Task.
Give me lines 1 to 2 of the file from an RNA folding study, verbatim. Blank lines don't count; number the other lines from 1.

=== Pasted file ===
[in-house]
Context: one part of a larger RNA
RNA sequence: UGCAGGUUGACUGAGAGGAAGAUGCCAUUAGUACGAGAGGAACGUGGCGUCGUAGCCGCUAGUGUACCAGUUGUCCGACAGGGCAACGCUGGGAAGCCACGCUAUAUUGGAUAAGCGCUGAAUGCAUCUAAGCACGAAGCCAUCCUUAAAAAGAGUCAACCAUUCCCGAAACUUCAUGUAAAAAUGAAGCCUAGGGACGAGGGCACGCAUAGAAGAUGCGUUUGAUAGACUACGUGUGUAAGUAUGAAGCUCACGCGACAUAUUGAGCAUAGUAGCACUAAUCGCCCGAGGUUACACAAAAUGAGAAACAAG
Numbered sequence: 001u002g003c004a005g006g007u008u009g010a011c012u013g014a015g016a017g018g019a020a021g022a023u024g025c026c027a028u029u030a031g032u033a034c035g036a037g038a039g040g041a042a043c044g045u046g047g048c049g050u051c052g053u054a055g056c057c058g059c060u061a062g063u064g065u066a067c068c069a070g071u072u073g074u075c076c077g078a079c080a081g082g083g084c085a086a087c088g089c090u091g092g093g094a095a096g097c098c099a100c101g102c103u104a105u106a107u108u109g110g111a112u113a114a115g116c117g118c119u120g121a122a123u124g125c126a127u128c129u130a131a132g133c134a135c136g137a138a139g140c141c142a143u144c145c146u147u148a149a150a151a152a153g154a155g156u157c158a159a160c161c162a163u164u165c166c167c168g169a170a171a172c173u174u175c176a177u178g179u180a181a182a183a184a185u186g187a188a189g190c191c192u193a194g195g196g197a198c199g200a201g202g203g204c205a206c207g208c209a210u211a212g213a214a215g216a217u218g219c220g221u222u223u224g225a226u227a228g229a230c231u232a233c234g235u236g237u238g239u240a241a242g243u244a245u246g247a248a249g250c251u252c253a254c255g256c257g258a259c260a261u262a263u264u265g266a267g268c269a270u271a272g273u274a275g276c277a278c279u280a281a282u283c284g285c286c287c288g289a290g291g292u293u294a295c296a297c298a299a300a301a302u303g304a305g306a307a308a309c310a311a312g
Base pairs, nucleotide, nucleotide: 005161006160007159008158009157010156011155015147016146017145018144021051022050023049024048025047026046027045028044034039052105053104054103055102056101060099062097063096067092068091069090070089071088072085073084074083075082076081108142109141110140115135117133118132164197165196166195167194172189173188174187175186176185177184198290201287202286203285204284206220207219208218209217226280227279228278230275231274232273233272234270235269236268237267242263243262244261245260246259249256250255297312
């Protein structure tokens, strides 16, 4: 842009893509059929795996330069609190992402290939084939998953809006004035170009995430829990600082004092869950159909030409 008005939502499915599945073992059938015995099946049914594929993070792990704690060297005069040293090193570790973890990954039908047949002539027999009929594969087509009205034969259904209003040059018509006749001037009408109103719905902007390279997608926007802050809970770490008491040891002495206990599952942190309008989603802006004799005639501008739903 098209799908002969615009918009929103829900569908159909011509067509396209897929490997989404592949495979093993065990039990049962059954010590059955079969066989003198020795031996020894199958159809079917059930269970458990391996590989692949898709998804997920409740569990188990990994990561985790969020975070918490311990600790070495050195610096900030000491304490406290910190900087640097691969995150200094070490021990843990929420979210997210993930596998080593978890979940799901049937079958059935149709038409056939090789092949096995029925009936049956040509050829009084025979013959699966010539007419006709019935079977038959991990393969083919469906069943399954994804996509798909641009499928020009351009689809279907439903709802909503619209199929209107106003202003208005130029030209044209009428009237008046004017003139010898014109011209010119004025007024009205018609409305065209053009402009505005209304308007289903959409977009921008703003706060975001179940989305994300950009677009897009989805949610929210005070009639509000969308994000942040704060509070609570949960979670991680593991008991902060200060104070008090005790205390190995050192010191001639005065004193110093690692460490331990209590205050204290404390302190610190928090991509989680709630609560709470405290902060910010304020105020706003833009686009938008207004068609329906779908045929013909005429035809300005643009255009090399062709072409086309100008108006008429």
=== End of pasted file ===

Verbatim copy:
[in-house]
Context: one part of a larger RNA